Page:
by Edith Amponsah
This past spring break was the best I’ve experienced yet, and it was because of the Branch Out National trip which I took part in. We visited Mount Pleasant, S.C. to work with Habitat for Humanity partners building a house. Before this trip, I had a small experience working with Habitat for Humanity but none of that prepared me for the experience I was about to have in Mount Pleasant. I had always known that homelessness was a problem in the U.S., but my knowledge I found out soon, was immature. The pre-trip meetings which the trip leaders held prepared us for the trip through a series of educational modules. Neither I nor my friends truly understood the difficulty and responsibilities of living under the poverty line and not having a place to live. By making us aware of this social issue, our trip leaders taught us to be appreciative of all of life’s circumstances, a lesson which shaped not only shaped our thinking but our attitudes as we embarked on this trip.
I knew this trip was going to be amazing for many reasons. First, I had already began forming relationships with the people on the trip, many of whom I now call friends. Secondly, we had the opportunity to meet William and Mary Alumni in Charleston, an opportunity which greatly enhanced our experience in Charleston. The thing is, wherever you go, as long as there’s another Tribe member, the saying “One Tribe One Family” holds true. Many of the alumni we met took the time to get to know us and welcome us to Charleston, making it feel like we’d never left Williamsburg. The best part about meeting the alumni was that many of them were aware of the social justice we were there to combat and were in their own way, doing the same thing. At this point, my friendships had extended from my peers to alumni, and it was this aspect that made the trip a great one.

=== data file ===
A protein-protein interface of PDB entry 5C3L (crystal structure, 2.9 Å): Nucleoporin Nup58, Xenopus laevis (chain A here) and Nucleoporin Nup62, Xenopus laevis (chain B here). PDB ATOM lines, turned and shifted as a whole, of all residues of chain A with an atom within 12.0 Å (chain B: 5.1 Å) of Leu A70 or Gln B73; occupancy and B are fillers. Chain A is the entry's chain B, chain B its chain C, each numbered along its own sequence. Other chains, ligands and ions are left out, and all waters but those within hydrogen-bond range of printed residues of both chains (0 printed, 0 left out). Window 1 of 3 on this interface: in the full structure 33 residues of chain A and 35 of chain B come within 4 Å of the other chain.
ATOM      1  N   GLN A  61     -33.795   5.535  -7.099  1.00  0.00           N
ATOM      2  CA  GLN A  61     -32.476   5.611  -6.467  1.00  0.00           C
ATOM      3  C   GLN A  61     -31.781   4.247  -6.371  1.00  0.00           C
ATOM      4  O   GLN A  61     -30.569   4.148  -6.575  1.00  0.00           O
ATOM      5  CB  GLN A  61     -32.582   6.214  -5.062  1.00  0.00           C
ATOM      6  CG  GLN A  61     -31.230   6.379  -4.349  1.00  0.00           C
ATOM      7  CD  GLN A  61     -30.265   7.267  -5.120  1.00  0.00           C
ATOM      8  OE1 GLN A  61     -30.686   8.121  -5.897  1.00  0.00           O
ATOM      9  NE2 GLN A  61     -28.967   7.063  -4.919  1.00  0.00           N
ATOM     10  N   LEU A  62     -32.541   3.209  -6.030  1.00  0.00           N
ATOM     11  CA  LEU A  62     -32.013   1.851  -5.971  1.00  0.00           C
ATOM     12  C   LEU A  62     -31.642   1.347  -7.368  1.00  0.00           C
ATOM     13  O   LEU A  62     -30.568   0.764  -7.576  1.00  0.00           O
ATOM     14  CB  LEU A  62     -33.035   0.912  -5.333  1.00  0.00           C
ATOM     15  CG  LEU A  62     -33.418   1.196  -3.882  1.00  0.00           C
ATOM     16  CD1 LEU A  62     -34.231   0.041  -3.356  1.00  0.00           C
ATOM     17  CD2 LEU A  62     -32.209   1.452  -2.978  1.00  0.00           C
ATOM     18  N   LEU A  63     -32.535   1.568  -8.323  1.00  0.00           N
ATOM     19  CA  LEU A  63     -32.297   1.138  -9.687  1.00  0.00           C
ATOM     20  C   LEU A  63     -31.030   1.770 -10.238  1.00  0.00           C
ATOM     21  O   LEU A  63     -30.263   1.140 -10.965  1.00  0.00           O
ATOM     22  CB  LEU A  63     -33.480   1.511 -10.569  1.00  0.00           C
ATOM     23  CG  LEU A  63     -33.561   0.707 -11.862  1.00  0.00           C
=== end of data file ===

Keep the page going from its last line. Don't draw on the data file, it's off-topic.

Although I knew a little about Habitat going into the trip, I did not know about their international works or the different responsibilities of the individual site leaders, builders, and volunteers. I learned that it is not always about helping the poorest people in the population, but also helping those that are neither extremely poor nor in the middle class is essential in having a stabilized and growing population. I was very surprised that our trip would take place in the Isle of Palms, because usually I associate the place with tourists and beach houses. This trip brought to light the fact that there are multiple parts to every community and sometimes the less fortunate members of the community are overshadowed by the image of their community. Through this experience, I am now aware that a similar situation exists in our own community here in Williamsburg. Williamsburg has a high rate of homelessness, however this is overshadowed by the tourist attraction of Colonial Williamsburg and our very own College.
As a public health major, I was exposed to more facets of the field through this trip as well as understanding the relationship between such social issues as homelessness and the general health of the public. This trip taught me that I can do more as an active citizen which influenced me to apply to be a Branch Out Regional trip leader, and I look forward to playing an even bigger role as a citizen of our communities as a trip leader.